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Supreme Court of Canada

Appeal—Motion for leave to appeal—Motion to quash—Proceedings taken as delaying tactics—Proceedings taken against good faith—Supreme Court Act, R.S.C. 1970, c. S-19, s. 46.

Olympic had made application for leave to appeal from a decision of the Ontario Court of Appeal refusing leave to appeal to that Court from a decision of the Divisional Court, or, in the alternative, from the decision of the Divisional Court which quashed an appeal from, and dismissed an application for judicial review of an order of Flanigan Co. Ct. J. in Mechanics’ Lien proceedings relating to the property of Olympic. The litigation originated with Mechanics’ Lien actions in 1975. A trustee was appointed with power to sell the real estate pursuant to The Mechanics’ Lien Act at about the same time as an ex parte injunction was issued in the Supreme Court of Ontario restraining the mortgagees from exercising their power of sale under the mortgage in proceedings previously instituted. In June of 1978 His Honour Judge Flanigan approved the sale of the property. The Local Judge some months later issued a vesting order in accordance with his earlier approval of the sale. There followed a number of proceedings culminating in the application for leave to appeal to this Court which was based in essence on the refusal of the Local Judge to grant a two week adjournment. The applicants brought a motion to quash the application for leave to appeal.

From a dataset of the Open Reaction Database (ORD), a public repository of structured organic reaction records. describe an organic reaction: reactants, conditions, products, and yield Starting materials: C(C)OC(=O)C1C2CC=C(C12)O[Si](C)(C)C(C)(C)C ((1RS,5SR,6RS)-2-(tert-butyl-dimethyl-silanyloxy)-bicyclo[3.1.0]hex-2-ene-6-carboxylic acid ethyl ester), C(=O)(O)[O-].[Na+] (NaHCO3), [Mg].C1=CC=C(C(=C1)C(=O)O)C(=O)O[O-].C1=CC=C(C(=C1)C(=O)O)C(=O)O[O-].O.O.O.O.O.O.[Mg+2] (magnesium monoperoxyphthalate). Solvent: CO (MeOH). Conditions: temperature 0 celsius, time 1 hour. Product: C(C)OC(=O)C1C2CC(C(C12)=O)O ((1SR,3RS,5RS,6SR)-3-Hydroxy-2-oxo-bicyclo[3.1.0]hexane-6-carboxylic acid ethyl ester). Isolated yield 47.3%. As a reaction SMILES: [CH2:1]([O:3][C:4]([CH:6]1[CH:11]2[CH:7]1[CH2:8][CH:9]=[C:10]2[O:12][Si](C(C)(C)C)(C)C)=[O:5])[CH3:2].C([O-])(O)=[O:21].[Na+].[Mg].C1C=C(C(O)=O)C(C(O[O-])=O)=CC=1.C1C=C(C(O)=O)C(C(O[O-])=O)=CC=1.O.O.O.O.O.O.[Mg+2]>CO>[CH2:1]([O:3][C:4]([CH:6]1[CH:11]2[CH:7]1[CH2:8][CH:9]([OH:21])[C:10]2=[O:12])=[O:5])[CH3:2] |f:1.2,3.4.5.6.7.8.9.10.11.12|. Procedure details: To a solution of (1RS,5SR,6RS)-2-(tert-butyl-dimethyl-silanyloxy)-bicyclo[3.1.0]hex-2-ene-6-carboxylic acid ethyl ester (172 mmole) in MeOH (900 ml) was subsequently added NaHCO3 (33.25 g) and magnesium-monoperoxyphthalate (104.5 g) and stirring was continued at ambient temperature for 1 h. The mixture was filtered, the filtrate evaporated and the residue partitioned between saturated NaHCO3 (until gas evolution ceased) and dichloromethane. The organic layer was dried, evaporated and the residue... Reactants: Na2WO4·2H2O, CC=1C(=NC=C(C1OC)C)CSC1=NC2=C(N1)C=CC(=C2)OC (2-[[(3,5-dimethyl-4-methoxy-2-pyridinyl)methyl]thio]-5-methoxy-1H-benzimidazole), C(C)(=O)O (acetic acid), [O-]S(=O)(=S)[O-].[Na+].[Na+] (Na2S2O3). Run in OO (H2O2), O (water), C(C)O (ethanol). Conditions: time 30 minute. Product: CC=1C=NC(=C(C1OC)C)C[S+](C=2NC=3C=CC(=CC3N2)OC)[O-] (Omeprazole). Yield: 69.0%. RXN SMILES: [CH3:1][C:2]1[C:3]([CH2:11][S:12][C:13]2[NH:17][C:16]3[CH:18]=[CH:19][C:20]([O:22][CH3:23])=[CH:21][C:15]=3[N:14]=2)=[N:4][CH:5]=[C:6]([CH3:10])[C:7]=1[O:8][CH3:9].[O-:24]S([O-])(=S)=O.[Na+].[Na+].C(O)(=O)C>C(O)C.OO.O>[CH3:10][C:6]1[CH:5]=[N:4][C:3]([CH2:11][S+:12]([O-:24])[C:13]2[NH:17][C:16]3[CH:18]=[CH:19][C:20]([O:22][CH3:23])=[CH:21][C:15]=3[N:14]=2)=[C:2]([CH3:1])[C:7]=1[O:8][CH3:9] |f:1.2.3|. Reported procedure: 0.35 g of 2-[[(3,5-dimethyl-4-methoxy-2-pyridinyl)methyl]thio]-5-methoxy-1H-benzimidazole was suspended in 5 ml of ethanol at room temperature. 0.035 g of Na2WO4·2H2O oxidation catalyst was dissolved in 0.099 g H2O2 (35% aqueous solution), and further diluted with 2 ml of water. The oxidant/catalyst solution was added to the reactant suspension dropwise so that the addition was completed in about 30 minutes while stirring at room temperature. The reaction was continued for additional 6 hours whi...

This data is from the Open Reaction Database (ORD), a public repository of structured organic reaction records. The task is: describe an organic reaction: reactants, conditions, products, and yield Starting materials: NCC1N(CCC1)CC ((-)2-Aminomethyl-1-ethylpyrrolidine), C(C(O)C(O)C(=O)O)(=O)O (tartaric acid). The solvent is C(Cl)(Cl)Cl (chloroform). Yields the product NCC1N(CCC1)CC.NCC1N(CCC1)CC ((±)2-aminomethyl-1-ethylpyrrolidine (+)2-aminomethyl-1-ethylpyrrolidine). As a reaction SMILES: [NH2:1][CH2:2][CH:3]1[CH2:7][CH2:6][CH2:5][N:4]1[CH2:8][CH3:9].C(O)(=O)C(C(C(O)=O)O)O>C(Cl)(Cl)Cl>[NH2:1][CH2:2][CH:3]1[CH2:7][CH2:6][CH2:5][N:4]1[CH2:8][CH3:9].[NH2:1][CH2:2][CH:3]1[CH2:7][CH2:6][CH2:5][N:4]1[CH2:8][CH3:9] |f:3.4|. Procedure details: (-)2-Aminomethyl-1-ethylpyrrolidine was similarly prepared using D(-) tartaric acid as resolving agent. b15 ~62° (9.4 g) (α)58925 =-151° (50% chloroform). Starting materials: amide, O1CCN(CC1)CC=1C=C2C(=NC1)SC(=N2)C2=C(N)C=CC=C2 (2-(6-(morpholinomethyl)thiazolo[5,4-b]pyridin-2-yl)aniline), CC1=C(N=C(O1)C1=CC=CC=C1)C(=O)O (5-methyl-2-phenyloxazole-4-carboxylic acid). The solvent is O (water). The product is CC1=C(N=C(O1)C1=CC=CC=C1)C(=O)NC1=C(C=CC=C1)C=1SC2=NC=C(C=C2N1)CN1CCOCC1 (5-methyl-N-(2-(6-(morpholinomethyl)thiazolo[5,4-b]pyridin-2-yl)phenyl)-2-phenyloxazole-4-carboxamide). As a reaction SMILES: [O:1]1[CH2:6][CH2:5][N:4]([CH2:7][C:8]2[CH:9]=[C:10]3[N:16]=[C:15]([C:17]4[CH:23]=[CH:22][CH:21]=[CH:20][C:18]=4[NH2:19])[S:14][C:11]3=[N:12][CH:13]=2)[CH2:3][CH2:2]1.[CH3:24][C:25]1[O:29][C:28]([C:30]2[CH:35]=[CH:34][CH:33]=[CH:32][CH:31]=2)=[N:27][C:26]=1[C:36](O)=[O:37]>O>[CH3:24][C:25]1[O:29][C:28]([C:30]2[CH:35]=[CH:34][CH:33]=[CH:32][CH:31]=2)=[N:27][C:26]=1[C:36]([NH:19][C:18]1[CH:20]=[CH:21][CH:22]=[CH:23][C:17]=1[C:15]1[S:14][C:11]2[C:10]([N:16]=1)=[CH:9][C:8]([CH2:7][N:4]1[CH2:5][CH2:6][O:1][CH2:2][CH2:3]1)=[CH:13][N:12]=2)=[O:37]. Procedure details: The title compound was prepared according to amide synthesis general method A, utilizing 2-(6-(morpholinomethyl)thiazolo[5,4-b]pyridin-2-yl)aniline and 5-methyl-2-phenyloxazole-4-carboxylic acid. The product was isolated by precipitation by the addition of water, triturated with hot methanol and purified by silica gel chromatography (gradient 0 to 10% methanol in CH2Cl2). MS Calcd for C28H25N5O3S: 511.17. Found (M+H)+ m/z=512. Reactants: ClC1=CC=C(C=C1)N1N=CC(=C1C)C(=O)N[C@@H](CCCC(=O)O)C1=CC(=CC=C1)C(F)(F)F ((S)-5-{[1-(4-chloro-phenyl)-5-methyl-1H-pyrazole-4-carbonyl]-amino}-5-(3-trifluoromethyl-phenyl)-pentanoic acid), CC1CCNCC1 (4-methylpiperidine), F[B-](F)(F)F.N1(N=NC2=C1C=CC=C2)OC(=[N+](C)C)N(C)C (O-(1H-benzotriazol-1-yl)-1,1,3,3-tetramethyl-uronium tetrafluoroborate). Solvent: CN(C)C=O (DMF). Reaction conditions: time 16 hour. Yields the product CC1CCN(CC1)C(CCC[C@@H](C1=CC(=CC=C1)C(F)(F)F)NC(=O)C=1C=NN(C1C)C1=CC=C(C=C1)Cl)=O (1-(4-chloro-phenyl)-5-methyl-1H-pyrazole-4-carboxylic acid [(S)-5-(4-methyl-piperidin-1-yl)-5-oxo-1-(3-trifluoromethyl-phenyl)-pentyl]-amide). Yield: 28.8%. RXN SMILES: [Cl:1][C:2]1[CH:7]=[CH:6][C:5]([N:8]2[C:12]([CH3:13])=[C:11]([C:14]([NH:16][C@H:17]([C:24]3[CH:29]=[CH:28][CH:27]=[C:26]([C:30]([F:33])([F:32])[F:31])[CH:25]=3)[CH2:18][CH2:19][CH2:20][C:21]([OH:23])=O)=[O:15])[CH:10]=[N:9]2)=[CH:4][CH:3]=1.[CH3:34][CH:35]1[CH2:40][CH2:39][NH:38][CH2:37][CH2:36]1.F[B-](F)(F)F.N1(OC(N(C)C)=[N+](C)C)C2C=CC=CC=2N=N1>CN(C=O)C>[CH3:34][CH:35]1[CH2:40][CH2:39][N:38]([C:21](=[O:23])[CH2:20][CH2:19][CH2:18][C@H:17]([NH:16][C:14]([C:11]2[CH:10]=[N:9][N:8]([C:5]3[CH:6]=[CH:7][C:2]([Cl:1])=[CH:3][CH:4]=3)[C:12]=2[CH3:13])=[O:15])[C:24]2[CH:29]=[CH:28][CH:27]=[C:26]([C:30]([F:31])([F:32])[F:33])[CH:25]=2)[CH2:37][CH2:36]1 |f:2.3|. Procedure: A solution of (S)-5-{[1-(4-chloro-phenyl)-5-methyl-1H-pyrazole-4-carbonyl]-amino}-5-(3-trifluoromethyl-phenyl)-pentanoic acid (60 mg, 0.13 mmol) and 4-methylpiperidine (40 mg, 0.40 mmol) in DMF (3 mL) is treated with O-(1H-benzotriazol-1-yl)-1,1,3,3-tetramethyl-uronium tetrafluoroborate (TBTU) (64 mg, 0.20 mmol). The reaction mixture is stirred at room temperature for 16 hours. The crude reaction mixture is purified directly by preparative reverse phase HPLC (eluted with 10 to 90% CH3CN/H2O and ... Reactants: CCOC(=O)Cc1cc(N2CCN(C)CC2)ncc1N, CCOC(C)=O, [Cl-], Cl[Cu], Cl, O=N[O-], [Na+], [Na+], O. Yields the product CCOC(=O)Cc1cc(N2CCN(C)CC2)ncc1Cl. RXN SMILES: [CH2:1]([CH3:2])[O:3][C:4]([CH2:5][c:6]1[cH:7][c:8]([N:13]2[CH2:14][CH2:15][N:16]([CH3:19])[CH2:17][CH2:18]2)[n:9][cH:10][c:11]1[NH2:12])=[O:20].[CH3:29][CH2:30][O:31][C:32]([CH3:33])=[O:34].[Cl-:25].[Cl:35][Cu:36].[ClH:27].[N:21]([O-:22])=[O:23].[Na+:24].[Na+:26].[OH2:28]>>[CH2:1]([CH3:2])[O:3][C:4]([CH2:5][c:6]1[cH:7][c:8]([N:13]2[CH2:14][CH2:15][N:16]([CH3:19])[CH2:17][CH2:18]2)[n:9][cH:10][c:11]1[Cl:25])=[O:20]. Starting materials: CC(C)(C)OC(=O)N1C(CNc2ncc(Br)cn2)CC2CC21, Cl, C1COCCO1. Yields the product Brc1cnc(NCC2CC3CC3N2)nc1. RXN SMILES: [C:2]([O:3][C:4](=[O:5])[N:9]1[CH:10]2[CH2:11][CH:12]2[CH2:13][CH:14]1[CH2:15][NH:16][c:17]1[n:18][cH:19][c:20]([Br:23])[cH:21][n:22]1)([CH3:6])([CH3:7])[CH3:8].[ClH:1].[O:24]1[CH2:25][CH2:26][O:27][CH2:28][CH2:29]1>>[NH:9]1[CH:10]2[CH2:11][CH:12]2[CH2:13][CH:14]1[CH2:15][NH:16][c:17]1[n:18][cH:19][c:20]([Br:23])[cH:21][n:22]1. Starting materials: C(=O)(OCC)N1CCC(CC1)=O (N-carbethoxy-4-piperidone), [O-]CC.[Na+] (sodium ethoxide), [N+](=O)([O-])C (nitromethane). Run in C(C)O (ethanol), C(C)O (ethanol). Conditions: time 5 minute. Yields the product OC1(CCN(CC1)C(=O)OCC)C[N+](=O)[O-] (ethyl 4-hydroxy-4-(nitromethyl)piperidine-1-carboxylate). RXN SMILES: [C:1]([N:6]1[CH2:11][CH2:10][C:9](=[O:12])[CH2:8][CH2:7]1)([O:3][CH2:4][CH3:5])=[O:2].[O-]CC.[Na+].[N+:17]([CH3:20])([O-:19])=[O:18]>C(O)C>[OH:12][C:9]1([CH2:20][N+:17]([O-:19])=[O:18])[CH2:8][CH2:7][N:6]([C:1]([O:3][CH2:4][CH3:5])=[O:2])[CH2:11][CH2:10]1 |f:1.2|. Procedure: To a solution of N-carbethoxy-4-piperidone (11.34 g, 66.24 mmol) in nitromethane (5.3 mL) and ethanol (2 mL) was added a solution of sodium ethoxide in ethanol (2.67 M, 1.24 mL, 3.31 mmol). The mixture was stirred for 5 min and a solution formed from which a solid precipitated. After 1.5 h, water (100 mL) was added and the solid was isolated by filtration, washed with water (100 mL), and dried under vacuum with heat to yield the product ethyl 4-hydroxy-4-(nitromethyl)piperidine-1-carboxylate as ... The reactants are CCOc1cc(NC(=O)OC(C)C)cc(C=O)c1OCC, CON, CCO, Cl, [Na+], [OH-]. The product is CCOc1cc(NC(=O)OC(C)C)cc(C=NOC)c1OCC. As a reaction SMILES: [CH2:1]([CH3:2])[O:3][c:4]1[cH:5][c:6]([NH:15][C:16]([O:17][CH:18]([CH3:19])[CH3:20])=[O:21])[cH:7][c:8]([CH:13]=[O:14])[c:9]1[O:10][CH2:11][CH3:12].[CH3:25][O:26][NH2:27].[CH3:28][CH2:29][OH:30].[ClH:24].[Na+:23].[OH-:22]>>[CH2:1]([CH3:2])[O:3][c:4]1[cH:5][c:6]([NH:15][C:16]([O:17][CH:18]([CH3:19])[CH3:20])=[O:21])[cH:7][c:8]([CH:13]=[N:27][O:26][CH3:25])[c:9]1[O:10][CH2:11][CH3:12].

Held: The motion to quash should be allowed.

There was nothing on the record which revealed any error of law on the part of the Local Judge in denying the request for an adjournment nor which indicated any

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step which might or should have been taken which would produce any proceeds for creditors other than the mortgagee. The claim of the mortgagee was increasing daily in the form of interest on the outstanding capital of $7,000,000. In view of the lengthy reviews already made of the issues, and the lack of merit in the request for leave to appeal, s. 46 could properly be applied. The request for leave appears as a delaying tactic and the proceedings to have been taken against good faith. The question as to whether the Supreme Court of Canada has the power to grant leave to appeal from a decision of a provincial Court of Appeal order denying an application for leave to appeal from a lower tribunal should remain open. The decision herein should not be regarded as authority that the question has been resolved against the power to grant leave on such occasions in an appropriate case.